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Institutes of Energy and the Environment seed grants explore how environment affects health

Penn State Institutes of Energy and the Environment’s (IEE) Seed Grant Program fosters basic and applied research on strategic interdisciplinary topics that leverage faculty expertise across the University. Penn State College of Medicine faculty are represented on three of the 21 teams that were awarded seed grants in the 2021-2022 cycle.

Since 2013, the program has supported nearly 200 projects across 15 Penn State colleges and campuses. IEE awards the seed grants with the goals of developing new, interdisciplinary research teams to position them for high-impact research and external funding success while also pursuing novel research projects and promoting research development and mentorship between junior and senior faculty.

“This program allows College of Medicine faculty to collaborate with their Penn State peers to identify the impacts of the environment on human health and develop creative solutions to those challenges,” said Dr. Leslie Parent, vice dean for research and graduate studies. “It is another example of how the University invests in faculty development and high-risk, high-reward research programs.”

Projects featuring College of Medicine faculty:

Promoting Solutions to Climate Change and Health Challenges through Science-Policy Communications

Communicating climate change and health research to policymakers is one way of creating solutions with broad impact for the growing climate-health challenges. The proposed work involves recruiting experts from a series of workshops developing interdisciplinary solutions to the impact of climate change on human health in the built environment. A trained team will support these experts in synthesizing research related to those topics for policy audiences. These research syntheses will be disseminated to state and federal legislative offices. To optimize these efforts, research communication strategies will be investigated using a series of rapid-cycle randomized controlled trials. By increasing the reach of climate change and health research to those who can use it to inform evidence-based policy solutions, this work has tremendous potential to mitigate the health risks associated with climate change.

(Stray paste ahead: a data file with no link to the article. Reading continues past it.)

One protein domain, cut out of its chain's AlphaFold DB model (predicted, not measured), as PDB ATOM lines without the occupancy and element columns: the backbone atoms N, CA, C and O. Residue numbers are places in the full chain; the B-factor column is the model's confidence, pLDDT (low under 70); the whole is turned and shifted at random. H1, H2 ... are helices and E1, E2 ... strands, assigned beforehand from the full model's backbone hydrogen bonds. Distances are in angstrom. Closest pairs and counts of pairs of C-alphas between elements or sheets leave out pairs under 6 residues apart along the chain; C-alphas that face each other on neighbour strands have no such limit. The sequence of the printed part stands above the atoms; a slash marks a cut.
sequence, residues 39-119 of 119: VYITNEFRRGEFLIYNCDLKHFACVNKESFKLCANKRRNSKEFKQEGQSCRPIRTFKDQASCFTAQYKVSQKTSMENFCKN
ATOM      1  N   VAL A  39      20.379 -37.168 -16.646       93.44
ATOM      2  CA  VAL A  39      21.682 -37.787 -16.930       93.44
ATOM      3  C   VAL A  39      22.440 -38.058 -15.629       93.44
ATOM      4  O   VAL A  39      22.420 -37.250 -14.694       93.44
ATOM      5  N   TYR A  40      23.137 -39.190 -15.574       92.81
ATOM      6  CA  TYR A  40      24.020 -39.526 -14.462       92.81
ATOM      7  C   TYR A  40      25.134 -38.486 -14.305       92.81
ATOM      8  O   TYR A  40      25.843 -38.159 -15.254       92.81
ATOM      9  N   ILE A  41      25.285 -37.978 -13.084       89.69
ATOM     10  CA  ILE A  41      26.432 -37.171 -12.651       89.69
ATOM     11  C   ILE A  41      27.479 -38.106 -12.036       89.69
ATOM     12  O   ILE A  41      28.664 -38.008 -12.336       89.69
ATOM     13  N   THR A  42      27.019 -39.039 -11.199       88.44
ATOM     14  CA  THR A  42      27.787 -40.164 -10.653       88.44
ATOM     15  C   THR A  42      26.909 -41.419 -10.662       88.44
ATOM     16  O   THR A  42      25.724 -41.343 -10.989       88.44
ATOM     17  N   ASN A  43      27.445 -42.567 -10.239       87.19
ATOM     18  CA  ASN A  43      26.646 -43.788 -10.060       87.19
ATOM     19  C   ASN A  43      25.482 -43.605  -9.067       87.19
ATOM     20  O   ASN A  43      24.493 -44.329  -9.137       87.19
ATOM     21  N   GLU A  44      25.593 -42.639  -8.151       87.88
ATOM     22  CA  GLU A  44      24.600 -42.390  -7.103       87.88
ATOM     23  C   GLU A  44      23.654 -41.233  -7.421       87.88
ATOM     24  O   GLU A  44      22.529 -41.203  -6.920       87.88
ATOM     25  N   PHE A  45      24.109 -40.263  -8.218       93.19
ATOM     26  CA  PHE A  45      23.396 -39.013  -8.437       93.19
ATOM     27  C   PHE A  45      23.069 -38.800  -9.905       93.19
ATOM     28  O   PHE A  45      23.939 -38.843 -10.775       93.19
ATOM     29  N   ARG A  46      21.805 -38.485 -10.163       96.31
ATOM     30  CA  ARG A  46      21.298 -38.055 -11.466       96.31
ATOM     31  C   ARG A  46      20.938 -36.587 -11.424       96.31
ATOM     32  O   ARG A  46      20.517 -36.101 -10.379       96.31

College of Medicine faculty participants: Rebecca Bascom, MD, MPH – professor of medicine and public health sciences; and Omrana Pasha, MBBS, MSPH – professor of medicine

A Data Science Approach for Scaling Synergistic, “One-Touch” Building Retrofit Solutions

The proposed research contributes to President Biden’s agenda for a just and inclusive clean energy transition through exploring opportunities for synergetic, “one-touch” building retrofit solutions. These can be used to address the intersecting energy burden and poor health outcome challenges of old, poorly performing low-income housing units based on a use case of Pennsylvania. Many of these units utilize wood frame construction techniques. The proposed approach will generate new evidence that can inform policymakers on strategies through which reduction of greenhouse gas emissions associated with building use can be achieved at scale while also unlocking co-benefits such as improved health outcomes. Achieving these targets at scale will also result in increased jobs in the clean energy sector.